Is it worth using your life insurance with a cash value, for retirement?
When we start to think about how many different ways there are to retire - it can sometimes even be intimidating. That said, for all options, the risks are about the same, and the rewards don't vary too much. While the risks of losing money are different, most of your retirement savings plans require that you put up with potential losses in return for an income that may be more rewarding than just keeping money in the bank
Let's take a look at one of the interesting options that some people use - insurance for your life. Why life insurance? Actually, because it can provide you with a (maybe not the best) option to protect your money, with more money saved than what you would get from the bank thanks to a savings account.
Is it possible to use a life insurance policy to retire?
Of course you can use the policy to retire, and there are several ways to do it. The most common is that you use the cash value of the policy to generate income, just like you use your IRA, for example, or some other retirement plan option.
The second option for using a life insurance policy is to be able to use the death benefit so that your spouse's investment account is provided with funds to supplement it, or so that there is an account that you can leave as an inheritance. Let's dwell on this option for a while, because it should be looked at better.
Let's assume that you are much older than your spouse. You probably assume that you will die first, and you want your chosen one to have enough money. That said, you yourself want to have enough money in retirement to live a life without poverty.
Including life insurance in your retirement plan is a way to provide more freedom to spend money while you're alive. It's a great option because you'll know that when you die, your spouse will have the money they need, which they can use for their elderly carefree years.
Or, for example, you want to leave some money as an inheritance. You may have different purposes and desires for your inheritance. Maybe it's some nonprofit organization, or your grandchildren. Whatever your desire, life insurance gives you assurance that you can spend the money you save, and you will still have certain bills to spend on your inheritance in the event of your death.
How does it all work?
When you purchase a cash value life insurance policy - you pay certain premiums, the policy is topped up with cash value. You can use that value as you see fit. When you retire, you can either withdraw the money or take out a loan against the policy and spend that money as you see fit for whatever your retirement needs are.
This option has certain perks that other retirement plans don't have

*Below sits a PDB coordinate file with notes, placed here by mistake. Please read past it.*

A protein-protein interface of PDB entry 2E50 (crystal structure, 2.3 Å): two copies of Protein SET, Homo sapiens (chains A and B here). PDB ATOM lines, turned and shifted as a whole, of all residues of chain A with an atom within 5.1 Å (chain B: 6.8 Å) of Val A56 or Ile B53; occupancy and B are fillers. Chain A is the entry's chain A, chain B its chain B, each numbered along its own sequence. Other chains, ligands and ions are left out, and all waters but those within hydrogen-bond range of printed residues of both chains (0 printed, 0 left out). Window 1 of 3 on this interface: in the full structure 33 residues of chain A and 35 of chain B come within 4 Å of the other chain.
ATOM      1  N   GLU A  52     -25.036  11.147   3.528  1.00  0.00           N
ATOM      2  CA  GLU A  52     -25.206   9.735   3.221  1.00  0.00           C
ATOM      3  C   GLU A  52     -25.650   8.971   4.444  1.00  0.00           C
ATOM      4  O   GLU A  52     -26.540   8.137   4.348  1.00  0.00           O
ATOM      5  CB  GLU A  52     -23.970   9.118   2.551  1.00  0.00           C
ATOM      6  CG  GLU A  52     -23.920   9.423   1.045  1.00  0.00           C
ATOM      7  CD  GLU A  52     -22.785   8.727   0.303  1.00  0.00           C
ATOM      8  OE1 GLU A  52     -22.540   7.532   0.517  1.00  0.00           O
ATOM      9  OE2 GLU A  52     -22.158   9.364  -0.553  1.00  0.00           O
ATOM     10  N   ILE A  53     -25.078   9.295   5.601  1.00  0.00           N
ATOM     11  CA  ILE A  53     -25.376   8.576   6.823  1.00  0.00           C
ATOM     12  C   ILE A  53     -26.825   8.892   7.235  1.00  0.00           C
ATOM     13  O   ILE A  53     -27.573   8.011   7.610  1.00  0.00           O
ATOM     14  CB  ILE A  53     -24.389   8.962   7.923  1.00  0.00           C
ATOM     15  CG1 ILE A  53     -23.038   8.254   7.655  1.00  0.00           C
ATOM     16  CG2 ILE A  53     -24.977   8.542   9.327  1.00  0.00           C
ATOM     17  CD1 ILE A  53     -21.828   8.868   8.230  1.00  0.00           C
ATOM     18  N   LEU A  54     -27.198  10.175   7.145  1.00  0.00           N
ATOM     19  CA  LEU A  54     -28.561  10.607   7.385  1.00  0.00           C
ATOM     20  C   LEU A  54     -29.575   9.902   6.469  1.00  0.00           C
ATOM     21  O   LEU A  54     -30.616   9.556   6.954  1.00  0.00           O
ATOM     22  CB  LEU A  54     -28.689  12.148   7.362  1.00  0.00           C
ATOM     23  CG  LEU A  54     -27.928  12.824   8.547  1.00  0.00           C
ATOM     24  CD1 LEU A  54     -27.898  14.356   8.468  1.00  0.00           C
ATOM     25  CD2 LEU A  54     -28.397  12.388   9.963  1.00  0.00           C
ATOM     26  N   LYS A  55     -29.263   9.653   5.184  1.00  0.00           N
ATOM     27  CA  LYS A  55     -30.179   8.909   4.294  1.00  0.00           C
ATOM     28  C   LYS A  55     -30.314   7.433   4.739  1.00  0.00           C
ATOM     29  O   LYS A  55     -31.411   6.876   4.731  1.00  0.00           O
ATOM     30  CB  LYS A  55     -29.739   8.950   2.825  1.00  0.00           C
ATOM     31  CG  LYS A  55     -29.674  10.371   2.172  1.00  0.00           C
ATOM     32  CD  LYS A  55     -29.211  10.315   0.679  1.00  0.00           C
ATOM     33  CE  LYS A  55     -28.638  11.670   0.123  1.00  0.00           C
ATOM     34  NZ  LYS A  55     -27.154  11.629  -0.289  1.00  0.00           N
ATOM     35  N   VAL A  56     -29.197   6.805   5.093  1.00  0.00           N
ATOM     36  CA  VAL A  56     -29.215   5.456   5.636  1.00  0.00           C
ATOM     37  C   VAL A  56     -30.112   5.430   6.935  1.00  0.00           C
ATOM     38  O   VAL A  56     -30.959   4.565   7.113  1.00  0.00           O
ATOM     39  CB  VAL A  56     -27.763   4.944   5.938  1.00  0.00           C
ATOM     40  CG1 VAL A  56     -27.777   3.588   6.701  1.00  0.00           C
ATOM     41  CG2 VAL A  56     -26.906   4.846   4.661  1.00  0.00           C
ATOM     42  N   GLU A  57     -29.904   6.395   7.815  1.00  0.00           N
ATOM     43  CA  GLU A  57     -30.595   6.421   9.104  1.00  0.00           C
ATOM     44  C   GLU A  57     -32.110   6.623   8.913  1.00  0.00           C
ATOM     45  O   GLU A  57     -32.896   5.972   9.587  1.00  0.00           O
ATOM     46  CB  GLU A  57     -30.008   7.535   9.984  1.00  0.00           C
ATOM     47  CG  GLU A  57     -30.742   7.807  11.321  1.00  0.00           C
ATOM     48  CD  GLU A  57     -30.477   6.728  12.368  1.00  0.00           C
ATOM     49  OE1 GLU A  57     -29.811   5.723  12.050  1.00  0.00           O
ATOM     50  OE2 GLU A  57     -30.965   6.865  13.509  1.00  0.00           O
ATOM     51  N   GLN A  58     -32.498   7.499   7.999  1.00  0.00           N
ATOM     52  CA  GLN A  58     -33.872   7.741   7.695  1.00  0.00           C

- Life insurance does not include early withdrawal penalties. So, for example, if you retire before you reach age 59.5, you won't have a 10% penalty on the money you take out of your policy.
- Life insurance is not subject to RMDs (mandatory minimum deductibles). So if you don't retire until age 72, you won't have to take money out of your insurance policy or pay any penalties.
- Life insurance has no impact on MAGI (Modified Adjusted Gross Income). So you can increase your Social Security benefits. If you use such a policy to cover expenses, it will not be considered your income and therefore will not be taxable.
- In certain states, life insurance has special protection from creditors, so if someone tries to find out your income - it becomes invisible to them.
- Life insurance benefits may remain tax-free for the rest of your life if you follow certain rules.
How do I use life insurance?
You can use life insurance as part of your retirement plan by simply purchasing a policy. Life insurance itself will not be part of any of your other retirement plans. That is, it is not part of your IRA or 401(k). It's just another additional asset to help you in retirement.
Once you retire, you can use cash from this policy as well as money from other retirement plans, or combine all of your assets to cover necessary expenses.
You don't actually have to do anything for your life insurance policy to be declared a retirement plan. It will increase in cash value, which you can later use as you see fit.
Are there tax consequences if I cash out my life insurance policy?
Still, despite the certain benefits that life insurance provides, cashing out a policy can lead to some consequences. Any gain on such a policy (i.e., an amount of money greater than what you pay in premiums) will be subject to the usual income tax. Also, if you have a profit, you may not get it when you terminate the policy if you have any outstanding credit. This means that the tax you have to pay when you terminate the policy will be more than the money you actually receive.
You'll also lose any death money you were entitled to under the life insurance policy, and any other perks you might have gotten from it.
Was this article helpful?8 Posted by: 👨 James C. Mooney